YouTube has some really great Food Forest videos of some very impressive mature, 20-year-old food forests.

It's always a good idea to try at least 50% natives for flowers, herbs and herb-type plants.   Letting some greens bolt and flower gives them a good source of pollen.
 
gardener
Posts: 1044
Location: Western Washington
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Hi Austin! I'm in the same county as you and am only half away. I designed my food forest for bees. You're welcome to come see it if you'd like. I'll try to post more information here later on what to plant
 
James Landreth
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Location: Western Washington
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I agree with Tel and Cristo.

A food forest will have plenty to offer on its own, but focusing on things that bloom in late summer and fall is essential. Spring and the first half of summer are covered.

And while it is true that ground level flowers are hard to scale up, certain trees really add a lot to your carrying capacity. Littleleaf and American Linden (avoid silver linden, which is toxic to bumblebees!) are great, and bloom June-July depending on cultivar and site. Edible chestnuts are good around that time too.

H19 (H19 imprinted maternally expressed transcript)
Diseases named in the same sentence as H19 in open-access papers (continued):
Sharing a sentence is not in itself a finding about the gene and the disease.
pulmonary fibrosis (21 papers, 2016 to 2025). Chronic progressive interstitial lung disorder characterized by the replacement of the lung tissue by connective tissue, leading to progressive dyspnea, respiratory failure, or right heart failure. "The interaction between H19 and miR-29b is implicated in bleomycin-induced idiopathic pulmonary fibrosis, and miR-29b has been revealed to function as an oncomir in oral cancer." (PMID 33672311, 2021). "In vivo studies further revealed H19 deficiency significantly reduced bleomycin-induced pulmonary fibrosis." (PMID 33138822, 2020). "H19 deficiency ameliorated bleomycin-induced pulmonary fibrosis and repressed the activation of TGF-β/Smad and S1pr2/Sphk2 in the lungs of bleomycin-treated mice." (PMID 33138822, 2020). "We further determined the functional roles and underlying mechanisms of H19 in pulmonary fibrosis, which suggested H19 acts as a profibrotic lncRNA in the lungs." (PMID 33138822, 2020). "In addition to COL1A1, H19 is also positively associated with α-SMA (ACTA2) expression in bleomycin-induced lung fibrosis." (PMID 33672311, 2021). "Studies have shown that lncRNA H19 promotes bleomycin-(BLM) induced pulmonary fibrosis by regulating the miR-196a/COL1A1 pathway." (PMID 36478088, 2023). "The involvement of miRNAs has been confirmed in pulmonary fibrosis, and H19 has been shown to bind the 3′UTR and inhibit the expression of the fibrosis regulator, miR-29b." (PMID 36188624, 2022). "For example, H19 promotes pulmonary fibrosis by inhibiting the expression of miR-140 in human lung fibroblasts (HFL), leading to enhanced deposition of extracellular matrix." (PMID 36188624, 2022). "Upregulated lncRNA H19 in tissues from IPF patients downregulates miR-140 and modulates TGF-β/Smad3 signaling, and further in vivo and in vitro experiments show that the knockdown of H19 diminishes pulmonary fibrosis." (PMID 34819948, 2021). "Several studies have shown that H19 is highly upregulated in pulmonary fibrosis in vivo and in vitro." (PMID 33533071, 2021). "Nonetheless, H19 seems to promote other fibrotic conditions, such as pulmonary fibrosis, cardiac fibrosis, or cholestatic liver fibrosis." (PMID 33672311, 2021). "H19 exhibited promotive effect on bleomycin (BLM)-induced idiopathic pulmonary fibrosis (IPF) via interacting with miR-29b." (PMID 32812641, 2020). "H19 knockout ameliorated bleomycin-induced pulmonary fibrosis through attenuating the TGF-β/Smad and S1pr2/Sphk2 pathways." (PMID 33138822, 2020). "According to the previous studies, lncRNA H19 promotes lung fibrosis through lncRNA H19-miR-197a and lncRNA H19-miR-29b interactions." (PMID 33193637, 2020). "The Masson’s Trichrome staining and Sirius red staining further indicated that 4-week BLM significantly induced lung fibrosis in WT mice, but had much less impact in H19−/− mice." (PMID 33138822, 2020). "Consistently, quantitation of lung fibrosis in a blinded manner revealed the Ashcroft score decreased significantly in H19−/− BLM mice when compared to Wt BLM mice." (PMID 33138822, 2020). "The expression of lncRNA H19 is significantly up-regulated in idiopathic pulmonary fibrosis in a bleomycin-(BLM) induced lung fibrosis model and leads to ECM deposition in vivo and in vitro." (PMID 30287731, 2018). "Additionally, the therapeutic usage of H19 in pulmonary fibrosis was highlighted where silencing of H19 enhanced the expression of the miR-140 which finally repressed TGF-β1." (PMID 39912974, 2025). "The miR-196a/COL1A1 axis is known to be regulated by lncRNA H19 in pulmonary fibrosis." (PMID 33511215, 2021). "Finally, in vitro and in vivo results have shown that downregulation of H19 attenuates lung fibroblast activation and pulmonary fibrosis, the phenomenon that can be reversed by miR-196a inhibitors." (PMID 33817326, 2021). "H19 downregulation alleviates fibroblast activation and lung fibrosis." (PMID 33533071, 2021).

For fall I plant silverberry, Sourwood (also known as "sorrel") tree, and American witchhazel. The American witchhazel will theoretically bloomin October. Silverberry is related to goumi and autumn olive, and will bloom in fall and fruit in the spring (a rare and valuable thing in itself).

Around each of my trees I like to grow a guild that often includes comfrey and either mint or lemon balm. Where I live the grass won't allow either to spread and become invasive, so it isn't an issue. I also sow crimson and white clover in the mulch around my trees. Because I have so many trees (hundreds), these patches do add up to a little something for your bees.

Old timers tell me that some types of nectar make honeys that the bees use for treating certain ailments in the hive. To my knowledge it's unproven, but it wouldn't surprise me at all. Herbal honeys like from mint and lemon balm fall into that category. So although they won't add to your production in a huge way, they may be helpful besides. The old rule of thumb around me is that one acre of prime forage could support one hive. I don't know if that's true, and I'm sure it depends, but it's something to think about.
 
Austin Eschenwald
Posts: 10
Location: Centralia, WA
fungi hunting food preservation
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Thank you everyone. This is all very helpful! Yes it will be a food forest with a preference towards natives. We are planning to build three ponds. There is a seasonal spring on the property that seems like a great place for a pond.

We currently live in Pennsylvania and are hoping to move to the property by the end of August. We would love to come see your place James!